This is, however, something of an illusion; the episodes are already written and produced, so even if players were to band together and refuse to complete any of the show-related quests, the story would continue as though they had. Still, there are some instances in which the crossover will feel more pronounced. Trion and SyFy plan to have a contest during season two in which a player's avatar will be cast into the show, for example.
We'll dive more into the show, including thoughts on the pilot, and how SyFy and Trion came together on the project Monday. The good news is, even if you don't care about the show, Defiance is plenty fun on its own.
MMORPGTPS is too big an acronym
At the beginning of the game, your ship comes under attack, and your escape pod crashes. You're separated from the scientist mastermind who hired you to escort him as he studied Ark tech, and much of the game's early missions revolve around you trying to find your way back, before getting caught up in something much more grand.
You have what's called an “EGO” implant to help you along the way. Your EGO is a soft-spoken AI companion, who offers mission advice, as well as various tutorials. She's basically Cortana, but with a voice and personality that calls to mind Angel from Borderlands. I half-expected her to start talking about a “funny little robot” at any moment.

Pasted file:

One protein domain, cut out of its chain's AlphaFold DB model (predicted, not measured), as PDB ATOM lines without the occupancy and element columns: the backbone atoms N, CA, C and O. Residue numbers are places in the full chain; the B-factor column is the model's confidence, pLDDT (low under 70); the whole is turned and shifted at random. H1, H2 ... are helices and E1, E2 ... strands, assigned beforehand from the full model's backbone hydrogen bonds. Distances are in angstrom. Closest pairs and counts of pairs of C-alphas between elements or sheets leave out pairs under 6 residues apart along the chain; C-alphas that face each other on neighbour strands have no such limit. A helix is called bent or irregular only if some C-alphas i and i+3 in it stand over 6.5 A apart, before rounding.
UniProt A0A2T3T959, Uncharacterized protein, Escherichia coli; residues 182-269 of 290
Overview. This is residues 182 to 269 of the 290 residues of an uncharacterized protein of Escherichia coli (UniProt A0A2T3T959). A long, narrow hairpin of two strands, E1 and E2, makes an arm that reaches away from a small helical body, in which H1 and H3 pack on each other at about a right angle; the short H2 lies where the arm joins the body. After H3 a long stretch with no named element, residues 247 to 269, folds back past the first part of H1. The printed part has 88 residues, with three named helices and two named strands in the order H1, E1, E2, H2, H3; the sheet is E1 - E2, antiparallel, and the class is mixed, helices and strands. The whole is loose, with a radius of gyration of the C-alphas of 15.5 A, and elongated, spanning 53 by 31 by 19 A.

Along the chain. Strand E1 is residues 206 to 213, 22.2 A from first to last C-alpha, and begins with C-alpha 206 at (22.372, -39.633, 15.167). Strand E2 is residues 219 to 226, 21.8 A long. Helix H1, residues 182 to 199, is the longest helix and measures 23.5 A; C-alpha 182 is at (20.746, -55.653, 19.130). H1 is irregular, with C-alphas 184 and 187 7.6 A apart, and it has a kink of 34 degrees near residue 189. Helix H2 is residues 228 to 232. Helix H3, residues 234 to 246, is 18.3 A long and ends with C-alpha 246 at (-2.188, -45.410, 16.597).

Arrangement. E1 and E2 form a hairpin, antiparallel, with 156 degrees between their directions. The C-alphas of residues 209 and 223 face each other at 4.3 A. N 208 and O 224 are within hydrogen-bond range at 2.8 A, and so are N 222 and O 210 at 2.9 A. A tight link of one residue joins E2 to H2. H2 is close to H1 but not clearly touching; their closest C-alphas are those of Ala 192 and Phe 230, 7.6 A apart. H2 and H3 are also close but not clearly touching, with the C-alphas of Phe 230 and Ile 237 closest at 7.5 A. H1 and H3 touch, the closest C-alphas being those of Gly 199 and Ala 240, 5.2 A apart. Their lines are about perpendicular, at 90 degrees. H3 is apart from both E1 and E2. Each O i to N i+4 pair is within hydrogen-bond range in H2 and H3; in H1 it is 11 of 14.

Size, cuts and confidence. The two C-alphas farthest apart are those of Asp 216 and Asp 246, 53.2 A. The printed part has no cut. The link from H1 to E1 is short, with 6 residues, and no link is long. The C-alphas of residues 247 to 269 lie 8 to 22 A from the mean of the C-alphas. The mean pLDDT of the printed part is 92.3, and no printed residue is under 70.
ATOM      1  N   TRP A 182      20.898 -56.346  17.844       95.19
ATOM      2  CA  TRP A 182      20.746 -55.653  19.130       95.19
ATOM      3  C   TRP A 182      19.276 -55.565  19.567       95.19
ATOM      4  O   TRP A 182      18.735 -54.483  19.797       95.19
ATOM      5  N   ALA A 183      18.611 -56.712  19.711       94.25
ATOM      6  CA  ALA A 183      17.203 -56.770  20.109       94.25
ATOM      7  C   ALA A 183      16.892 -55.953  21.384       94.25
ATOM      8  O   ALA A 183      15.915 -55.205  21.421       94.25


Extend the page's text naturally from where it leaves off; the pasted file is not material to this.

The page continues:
It's not just the gentle, feminine AI that will remind you of Gearbox's FPS/RPG hybrid. Enemies drop various guns, shields, and grenades as loot, and though they don't get as stat-crazy as Borderlands, they do support elemental add-ons which can deal extra damage via things like fire and acid. It even has a bright, colorful, stylized aesthetic, which is a welcome break from the brown and gray apocalypses we're used to. Defiance mixes the third-person shooter game play with MMORPG structure in a similar way as Borderlands merged its respective genres, and for the most part, it works quite well. I played on PC, but found the controls better-suited to an Xbox 360 controller as opposed to a mouse and keyboard.